The pandemic has drastically altered the way we work. More than a year ago, many workers abruptly began working in an online environment. That shift brought advantages, but also its share of anxieties and limitations, including the tensions and even traumas that many families experienced during the pandemic. Even so, in the intervening months, many have grown comfortable working at home. Others, including many frontline workers, have remained on the job, often putting their lives at risk. I think, for example, of Catholic educators, healthcare workers and those who provide social services, and indeed so many others who devote themselves to keeping our essential services going. These people are the unsung heroes of the labor force. We have every reason to be grateful to them.
We should have special concern for those who lost their jobs during the pandemic, and let us not forget that many of the employed are, in fact, underemployed. Some hold down several jobs just to make ends meet. Often, they work for minimum wage, and even in the best of times, their job security is minimal. Over the past year, many who lost their jobs found it difficult to access their unemployment benefits and other much-needed services. Some found themselves living on the street. Others are facing eviction notices in the near future.
During this year that Pope Francis has dedicated to St. Joseph, let us ask this great saint’s intercession for our daily work of heart and hand. St. Joseph the Worker is an appealing role model for breadwinners seeking to balance the demands of the workplace with the vocation of establishing a secure, peaceful and faith-filled home. St. Joseph, who worked as carpenter and imparted his skills to Jesus, helps us understand the dignity of our daily work and the contribution God is calling us to make to our world and, indeed, to his Kingdom.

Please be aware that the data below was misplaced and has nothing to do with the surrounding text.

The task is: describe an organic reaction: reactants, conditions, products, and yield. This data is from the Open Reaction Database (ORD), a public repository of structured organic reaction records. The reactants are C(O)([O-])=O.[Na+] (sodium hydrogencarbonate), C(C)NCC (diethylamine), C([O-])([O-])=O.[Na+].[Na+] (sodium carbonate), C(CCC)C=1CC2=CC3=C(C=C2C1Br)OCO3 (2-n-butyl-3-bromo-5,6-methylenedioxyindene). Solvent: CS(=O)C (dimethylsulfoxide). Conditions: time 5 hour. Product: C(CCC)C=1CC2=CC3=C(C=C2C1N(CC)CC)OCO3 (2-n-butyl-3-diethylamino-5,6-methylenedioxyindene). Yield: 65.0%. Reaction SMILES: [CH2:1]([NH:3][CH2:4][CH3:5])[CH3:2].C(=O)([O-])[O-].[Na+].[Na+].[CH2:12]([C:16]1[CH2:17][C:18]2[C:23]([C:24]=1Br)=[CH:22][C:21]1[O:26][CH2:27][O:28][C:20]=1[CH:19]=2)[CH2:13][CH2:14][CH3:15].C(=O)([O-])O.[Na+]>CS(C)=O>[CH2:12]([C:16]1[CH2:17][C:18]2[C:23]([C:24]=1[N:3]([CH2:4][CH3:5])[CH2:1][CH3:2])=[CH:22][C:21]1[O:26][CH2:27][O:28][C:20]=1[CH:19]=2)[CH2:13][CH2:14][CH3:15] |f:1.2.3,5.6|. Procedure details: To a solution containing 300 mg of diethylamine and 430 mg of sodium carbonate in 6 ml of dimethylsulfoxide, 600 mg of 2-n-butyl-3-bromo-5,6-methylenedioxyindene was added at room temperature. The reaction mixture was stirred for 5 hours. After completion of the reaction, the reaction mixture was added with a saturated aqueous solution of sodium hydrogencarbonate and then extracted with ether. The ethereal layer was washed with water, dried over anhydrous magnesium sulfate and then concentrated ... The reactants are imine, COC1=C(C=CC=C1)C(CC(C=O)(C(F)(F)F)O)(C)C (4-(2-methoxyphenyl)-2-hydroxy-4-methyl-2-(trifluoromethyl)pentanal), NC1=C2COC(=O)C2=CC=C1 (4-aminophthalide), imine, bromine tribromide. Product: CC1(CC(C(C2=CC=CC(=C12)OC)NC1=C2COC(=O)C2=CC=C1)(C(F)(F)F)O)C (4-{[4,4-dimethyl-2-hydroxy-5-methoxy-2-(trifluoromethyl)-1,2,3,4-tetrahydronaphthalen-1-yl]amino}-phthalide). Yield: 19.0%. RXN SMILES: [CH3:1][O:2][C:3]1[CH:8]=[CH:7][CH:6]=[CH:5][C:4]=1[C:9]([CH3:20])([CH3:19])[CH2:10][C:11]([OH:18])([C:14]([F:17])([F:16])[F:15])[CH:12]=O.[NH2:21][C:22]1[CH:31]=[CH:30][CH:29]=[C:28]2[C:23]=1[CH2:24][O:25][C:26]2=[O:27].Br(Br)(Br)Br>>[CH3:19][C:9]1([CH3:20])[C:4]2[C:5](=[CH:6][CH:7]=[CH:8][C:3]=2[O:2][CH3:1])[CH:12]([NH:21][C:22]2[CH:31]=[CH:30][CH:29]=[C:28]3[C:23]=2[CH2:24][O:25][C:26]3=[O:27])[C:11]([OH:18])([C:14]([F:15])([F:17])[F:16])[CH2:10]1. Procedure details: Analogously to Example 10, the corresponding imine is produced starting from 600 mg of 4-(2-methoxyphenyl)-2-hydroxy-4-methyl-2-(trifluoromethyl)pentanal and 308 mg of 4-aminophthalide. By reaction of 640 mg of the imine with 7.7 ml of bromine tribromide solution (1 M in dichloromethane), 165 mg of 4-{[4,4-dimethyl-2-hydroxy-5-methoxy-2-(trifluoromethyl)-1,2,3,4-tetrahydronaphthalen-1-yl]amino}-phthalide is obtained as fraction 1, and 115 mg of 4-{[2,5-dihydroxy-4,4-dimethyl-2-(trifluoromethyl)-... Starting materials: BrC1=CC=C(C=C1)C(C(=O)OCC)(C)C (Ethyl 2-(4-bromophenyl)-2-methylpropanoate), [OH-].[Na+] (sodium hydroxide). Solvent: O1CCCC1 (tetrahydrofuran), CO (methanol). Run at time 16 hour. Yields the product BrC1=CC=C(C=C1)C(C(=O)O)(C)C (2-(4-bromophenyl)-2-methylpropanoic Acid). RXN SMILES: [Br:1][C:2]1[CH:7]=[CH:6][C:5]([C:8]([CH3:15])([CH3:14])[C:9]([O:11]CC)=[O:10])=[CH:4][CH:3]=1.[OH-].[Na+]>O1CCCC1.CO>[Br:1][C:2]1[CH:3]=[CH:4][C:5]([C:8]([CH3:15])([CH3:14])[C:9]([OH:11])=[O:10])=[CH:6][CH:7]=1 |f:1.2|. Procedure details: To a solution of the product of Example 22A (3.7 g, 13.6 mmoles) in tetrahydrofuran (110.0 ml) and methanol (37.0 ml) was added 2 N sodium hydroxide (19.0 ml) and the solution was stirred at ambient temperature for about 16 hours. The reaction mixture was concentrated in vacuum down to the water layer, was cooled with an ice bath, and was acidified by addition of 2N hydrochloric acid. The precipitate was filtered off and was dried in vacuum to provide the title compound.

St. Joseph the Worker, whose feast is May 1, is also a fitting patron for the unemployed and underemployed. Just as he provided for the Holy Family in their need, so too he intercedes for those in our society who are left behind. Through the prayers of St. Joseph, may we also find the strength, wisdom and love we need, so that we might do our part, as citizens and believers, to bring about equity and fairness in the workplace.
St. Joseph the Worker, prayer for us!
Prayer to St. Joseph
O St. Joseph, guardian of Jesus, chaste spouse of Mary, you who passed your life in the perfect fulfillment of duty, sustaining the Holy Family of Nazareth with the work of your hands, kindly keep those who with total trust now come to you.
You know their aspirations, their miseries and their hopes. They come to you because they know that you will understand and protect them. You, too, have known trial, toil and weariness.
But even in the midst of worries about the material life, your soul was filled with profound peace, and it exulted in unerring joy through intimacy with the Son of God who was entrusted to you, and with Mary, his most sweet Mother.
May those whom you protect understand they are not alone in their toil but show them how to discover Jesus at their side, to receive him with grace, to guard him faithfully, as you have done.
And with your prayers obtain that in every family, in every factory, in every workshop, in every store, wherever a Christian works, all may be satisfied in charity, in patience, in justice, in seeking righteousness, so that abundant gifts may shower upon them from heaven. Amen.
— Adapted from Pope St. John XXIII
For more resources, visit the archdiocesan webpage about the Year of St. Joseph here.
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